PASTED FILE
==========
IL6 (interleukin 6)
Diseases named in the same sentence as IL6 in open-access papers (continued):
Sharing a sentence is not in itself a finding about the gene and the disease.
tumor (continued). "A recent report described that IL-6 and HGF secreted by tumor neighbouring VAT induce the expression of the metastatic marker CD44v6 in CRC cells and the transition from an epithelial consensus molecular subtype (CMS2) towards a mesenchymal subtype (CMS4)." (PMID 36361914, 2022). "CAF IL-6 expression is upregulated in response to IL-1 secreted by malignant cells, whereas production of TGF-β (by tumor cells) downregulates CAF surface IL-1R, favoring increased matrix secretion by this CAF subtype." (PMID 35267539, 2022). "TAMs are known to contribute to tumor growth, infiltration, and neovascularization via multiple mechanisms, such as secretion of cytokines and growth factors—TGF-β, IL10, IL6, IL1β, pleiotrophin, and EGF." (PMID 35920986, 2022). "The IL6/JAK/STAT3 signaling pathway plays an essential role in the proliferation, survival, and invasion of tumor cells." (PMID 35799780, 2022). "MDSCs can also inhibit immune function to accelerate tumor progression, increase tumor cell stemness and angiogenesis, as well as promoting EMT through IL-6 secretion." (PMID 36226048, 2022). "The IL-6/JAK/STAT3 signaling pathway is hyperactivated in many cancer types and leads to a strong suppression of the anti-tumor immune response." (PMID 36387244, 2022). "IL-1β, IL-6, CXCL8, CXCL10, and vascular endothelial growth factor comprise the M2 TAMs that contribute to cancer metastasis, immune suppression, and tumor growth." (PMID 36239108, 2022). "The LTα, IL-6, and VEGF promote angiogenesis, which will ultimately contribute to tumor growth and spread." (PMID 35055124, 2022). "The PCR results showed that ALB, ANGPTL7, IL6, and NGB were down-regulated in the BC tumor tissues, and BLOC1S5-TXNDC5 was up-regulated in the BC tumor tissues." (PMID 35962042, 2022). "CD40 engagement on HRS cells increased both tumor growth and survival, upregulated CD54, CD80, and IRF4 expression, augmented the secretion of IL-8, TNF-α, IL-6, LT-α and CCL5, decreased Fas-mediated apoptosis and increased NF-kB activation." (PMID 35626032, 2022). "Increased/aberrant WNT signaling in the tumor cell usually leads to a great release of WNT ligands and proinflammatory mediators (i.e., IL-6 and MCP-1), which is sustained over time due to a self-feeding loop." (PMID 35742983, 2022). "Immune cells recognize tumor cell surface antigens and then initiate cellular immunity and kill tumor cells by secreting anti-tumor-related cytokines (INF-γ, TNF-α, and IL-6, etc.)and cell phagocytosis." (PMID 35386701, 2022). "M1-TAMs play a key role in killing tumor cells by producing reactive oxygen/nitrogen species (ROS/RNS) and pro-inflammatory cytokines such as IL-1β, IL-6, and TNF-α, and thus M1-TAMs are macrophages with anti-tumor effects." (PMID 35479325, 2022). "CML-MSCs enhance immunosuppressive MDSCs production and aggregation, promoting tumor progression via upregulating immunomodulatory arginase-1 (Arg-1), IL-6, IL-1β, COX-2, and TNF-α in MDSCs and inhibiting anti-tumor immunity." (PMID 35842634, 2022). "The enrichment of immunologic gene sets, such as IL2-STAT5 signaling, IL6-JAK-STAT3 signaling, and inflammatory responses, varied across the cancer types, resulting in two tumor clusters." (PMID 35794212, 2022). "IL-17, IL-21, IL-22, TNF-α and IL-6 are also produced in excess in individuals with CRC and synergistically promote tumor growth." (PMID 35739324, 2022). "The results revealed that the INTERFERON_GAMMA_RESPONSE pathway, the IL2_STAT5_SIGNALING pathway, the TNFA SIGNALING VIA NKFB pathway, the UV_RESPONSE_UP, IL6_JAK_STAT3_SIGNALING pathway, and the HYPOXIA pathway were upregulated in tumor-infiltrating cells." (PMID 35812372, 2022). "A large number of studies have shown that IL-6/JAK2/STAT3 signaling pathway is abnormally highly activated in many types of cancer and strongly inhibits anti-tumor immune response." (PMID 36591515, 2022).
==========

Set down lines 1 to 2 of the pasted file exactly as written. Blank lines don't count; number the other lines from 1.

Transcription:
IL6 (interleukin 6)
Diseases named in the same sentence as IL6 in open-access papers (continued):